As guidance in this area is being released regularly, we recommend you read all of our blogs on this subject. All the blogs in the Paycheck Protection Program series are here: Updates #1, #2, #3, #4, #5, #6, #7, #8, #9, #10, #11, #12, #13, #14
The Paycheck Protection Program (PPP) could be compared to the longest baseball game in history (we really miss sports, humor us here). That Triple-A International League game ended with a 3-2 score, lasted 33 innings, and clocked 8 hours and 25 minutes of playing time. As we enter the twelfth inning on this subject, complete and clear guidance remains wanting. Last at bat we discussed the passage of the Paycheck Protection Program Flexibility Act (PPFA) and the welcome flexibility it provided. Today we will discuss the first set of guidance released by the Treasury and SBA regarding the PPFA, which amounts to a bunt, at best.
On Wednesday, June 10, the Treasury and SBA issued a new borrower application and the 17th interim final rule (IFR) as their first response to the PPFA. This guidance only scratches the surface of what is to come post-PPFA.
New Borrower Application
The new borrower application is identical to the prior version except for revisions to the borrower certifications on page 2. Specifically, two certifications were revised:
- 4th Certification – Revised to change the 8-week covered period to the new 24-week covered period.
- 5th Certification – Revised to reflect the revised 60% payroll cost requirement in lieu of the original 75% requirement
17th Interim Final Rule (IFR)
Yes, you read the sub-title correctly; this is the 17th issuance of formal regulations by the Treasury relative to the PPP. To stick with our baseball analogy, SBA and Treasury are building the stadium borrowers are playing in while the game is in progress.
The 17th IFR revised the 1st IFR for changes made by the PPFA. Specifically, the following revisions are noted:
- Covered Period (Loan Application & Use) - The covered period governing loan usage, loan eligibility and related requirements is revised to end on December 31, 2020, instead of the original June 30, 2020.
- Loan Maturity - The minimum maturity date for PPP loans is revised to 5 years for loans made on or after June 5, 2020. The maturity date remains 2 years for loans made before June 5, 2020, but the Treasury confirms borrowers and lenders can mutually agree to extend the maturity to 5 years. A loan is considered made on the date the SBA assigns a loan number.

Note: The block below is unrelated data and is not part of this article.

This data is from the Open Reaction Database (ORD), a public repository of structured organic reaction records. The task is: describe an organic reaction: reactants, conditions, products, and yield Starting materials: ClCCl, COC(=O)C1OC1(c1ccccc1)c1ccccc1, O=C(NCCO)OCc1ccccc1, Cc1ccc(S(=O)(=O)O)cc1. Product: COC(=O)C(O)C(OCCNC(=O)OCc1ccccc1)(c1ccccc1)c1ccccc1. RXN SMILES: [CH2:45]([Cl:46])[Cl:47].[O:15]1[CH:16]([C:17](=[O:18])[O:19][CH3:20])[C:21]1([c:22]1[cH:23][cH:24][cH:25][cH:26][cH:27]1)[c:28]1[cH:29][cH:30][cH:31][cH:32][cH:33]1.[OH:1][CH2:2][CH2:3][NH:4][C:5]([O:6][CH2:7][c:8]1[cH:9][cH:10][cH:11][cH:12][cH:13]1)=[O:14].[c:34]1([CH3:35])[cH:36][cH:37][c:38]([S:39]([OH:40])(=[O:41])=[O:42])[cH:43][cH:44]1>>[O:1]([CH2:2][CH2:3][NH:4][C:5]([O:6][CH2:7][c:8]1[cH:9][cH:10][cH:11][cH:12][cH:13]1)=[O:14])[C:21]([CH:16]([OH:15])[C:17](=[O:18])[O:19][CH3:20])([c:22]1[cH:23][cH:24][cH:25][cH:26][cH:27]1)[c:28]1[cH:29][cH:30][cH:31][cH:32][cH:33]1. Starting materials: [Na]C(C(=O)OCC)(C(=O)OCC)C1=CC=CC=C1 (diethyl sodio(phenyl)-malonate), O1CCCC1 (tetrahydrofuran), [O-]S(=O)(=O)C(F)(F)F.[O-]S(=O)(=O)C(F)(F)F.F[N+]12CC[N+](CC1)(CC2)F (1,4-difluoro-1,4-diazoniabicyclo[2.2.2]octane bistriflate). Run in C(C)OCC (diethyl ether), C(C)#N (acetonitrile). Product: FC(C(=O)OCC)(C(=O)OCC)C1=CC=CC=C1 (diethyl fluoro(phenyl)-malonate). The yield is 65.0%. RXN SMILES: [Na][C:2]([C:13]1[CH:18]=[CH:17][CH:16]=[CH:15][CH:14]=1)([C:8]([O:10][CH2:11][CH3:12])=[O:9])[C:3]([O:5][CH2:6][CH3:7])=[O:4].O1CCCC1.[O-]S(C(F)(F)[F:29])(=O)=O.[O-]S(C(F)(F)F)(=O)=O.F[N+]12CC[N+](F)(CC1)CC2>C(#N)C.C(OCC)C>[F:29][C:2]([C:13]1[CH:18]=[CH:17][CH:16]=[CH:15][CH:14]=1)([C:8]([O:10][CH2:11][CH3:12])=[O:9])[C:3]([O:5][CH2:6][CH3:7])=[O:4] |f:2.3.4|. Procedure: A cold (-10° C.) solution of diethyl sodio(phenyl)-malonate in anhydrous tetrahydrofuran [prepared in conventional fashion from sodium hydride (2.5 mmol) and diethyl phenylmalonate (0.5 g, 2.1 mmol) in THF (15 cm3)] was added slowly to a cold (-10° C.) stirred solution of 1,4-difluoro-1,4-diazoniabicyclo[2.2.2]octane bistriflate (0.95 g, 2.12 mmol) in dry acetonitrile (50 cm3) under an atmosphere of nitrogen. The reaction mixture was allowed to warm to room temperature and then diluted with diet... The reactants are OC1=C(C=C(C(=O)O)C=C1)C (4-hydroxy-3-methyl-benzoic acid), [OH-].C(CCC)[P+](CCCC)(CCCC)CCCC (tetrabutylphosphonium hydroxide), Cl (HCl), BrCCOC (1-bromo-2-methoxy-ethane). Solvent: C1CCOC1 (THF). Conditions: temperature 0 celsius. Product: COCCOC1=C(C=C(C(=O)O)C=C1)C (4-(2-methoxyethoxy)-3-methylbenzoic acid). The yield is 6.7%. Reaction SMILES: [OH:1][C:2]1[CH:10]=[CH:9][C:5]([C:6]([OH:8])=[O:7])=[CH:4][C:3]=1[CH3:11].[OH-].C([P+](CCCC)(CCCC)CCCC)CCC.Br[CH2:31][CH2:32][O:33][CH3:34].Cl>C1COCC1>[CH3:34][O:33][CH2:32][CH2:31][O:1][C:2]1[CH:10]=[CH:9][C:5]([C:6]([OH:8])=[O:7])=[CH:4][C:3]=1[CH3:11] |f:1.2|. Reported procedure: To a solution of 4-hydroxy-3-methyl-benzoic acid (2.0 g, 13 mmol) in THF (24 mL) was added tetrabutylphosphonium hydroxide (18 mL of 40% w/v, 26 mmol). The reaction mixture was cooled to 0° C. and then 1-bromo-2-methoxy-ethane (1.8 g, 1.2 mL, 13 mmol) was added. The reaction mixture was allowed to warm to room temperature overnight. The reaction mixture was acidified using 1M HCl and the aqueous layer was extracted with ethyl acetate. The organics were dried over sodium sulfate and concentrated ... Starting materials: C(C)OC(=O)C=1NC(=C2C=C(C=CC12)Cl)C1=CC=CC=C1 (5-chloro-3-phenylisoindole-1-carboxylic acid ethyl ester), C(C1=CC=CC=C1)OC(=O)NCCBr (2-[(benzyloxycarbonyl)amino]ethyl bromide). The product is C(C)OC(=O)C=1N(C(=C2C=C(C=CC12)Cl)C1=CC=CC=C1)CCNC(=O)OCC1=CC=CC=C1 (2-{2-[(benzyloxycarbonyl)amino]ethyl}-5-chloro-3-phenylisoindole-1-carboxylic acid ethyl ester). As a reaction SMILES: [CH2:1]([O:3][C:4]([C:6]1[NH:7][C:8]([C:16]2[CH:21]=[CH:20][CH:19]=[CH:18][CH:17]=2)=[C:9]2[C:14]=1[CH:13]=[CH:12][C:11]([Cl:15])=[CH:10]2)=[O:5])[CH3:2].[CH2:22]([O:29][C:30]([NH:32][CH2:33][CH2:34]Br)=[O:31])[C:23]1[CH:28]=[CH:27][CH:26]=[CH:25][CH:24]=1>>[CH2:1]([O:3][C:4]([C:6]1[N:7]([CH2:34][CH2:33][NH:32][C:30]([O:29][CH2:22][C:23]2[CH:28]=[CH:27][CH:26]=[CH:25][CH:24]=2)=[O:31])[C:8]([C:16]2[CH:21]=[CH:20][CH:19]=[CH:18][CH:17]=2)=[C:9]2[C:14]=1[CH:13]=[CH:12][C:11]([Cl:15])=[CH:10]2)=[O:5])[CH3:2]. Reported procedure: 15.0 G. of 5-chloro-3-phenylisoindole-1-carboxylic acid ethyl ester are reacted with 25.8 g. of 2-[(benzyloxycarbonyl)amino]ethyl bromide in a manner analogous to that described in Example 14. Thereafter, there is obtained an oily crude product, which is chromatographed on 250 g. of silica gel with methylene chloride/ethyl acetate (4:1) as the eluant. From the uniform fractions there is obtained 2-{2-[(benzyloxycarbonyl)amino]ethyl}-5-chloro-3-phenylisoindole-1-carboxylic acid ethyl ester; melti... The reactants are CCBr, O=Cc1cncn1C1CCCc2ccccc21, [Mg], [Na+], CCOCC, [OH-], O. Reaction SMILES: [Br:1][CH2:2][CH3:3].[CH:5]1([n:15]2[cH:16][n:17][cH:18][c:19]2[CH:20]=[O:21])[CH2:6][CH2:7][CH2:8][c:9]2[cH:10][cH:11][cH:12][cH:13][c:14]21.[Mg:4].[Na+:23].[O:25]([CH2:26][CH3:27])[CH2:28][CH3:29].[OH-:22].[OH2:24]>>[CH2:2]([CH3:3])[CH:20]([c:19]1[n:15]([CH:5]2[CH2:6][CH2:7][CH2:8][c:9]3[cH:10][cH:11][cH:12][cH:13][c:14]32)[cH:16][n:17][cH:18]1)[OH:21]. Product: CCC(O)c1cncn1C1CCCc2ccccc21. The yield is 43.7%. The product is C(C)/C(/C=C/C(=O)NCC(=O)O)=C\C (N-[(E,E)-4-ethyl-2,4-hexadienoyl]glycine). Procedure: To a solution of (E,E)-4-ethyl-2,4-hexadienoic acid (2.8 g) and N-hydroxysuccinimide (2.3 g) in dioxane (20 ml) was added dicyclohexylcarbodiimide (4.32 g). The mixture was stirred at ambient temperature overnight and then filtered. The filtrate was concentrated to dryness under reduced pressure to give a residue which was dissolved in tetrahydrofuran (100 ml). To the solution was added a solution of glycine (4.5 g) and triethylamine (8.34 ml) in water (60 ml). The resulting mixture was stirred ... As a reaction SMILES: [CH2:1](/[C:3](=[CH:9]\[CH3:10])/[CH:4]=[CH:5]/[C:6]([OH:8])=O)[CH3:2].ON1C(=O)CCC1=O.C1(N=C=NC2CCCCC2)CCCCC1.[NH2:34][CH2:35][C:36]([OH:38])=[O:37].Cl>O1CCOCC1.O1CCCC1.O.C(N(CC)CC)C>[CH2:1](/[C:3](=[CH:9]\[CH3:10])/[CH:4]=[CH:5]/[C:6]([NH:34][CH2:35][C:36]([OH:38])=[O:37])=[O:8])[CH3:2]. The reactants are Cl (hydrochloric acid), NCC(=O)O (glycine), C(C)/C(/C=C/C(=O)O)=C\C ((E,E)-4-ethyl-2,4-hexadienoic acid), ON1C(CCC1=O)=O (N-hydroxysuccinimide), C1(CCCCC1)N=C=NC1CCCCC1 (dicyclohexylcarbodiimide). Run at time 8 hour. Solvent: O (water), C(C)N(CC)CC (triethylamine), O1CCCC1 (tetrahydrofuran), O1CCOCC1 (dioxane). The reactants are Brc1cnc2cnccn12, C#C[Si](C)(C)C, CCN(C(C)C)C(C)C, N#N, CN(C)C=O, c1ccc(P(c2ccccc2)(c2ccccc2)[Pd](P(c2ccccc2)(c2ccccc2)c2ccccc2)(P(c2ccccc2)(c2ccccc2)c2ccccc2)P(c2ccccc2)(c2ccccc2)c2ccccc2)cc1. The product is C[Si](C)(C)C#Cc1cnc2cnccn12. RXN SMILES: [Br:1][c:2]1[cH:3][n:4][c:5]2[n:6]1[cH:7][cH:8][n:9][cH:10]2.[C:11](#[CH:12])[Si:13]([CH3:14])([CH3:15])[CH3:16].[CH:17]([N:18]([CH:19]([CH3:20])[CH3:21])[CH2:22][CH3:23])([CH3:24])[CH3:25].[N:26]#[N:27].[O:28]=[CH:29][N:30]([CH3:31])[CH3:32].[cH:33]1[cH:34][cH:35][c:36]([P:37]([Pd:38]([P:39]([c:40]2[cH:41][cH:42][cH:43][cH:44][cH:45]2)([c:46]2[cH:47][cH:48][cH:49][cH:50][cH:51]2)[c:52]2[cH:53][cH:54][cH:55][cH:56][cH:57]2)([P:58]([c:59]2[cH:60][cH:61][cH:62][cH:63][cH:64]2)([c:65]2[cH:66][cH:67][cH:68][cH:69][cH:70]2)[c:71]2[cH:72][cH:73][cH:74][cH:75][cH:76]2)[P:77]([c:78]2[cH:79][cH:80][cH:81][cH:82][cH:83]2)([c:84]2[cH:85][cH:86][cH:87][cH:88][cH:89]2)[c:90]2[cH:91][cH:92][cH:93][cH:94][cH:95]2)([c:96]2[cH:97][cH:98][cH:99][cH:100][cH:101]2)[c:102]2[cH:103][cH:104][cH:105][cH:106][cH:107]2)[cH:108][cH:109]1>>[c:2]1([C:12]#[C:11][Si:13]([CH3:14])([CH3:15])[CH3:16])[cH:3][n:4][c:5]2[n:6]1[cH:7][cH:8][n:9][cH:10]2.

- Deferral Period - For borrowers who apply for forgiveness within 10 months after their loan forgiveness covered period ends, the deferral period is extended through the date on which the SBA remits the loan forgiveness amount to the lender. Previously, the deferral period was 6 months from the date the loan was received. For those who do not apply for forgiveness within 10 months, payments begin at the 10-month Interest continues to accrue during the deferral period.
- Payroll Cost Requirement – As announced in a joint statement by the SBA and Treasury on Monday, June 8, the Treasury has interpreted the 60% payroll cost requirement in the PPFA as a limitation on forgiveness instead of a required threshold to receive any forgiveness. This interpretation is consistent with the 75% rule it replaced, but inconsistent with the language of the law. The IFR acknowledges this inconsistency and provides a lengthy discussion on why it is the intended interpretation. This is a very favorable outcome for borrowers.
What is not included in the 17th IFR is additional specifics around how loan forgiveness will work post-PPFA. The Treasury specifically states it will be separately issuing revised forms and guidance for loan forgiveness.
Also curious was the return of Treasury stating loan forgiveness can be up to the full principal amount of the loan and any accrued interest. Throughout this process, our interpretation of the law has been that only principal can be forgiven and no accrued interest. Over time, the IFR language changed to indicate only principal could be forgiven and the original forgiveness application contained no indication accrued interest could be forgiven. It appears the Treasury is backtracking, but we will have to wait and see where this ends up.
While the lack of complete and clear guidance continues to be frustrating, we continue to believe the PPFA is a game changer for most borrowers. What previously looked like a solid double or triple pre-PPFA may turn into 100% loan forgiveness post-PPFA. We won’t call the PPFA a grand slam, given all the hassle the PPP has created for borrowers, but surely a homerun analogy is warranted.
We will continue providing PPP updates when relevant information becomes available. If you have questions about how to navigate the PPP Forgiveness Application process, or how other CARES Act incentives may apply to your business, please call on us. You can stay up to date on PPP guidance and tax issues relating to the coronavirus at our COVID-19 Tax Resource Center.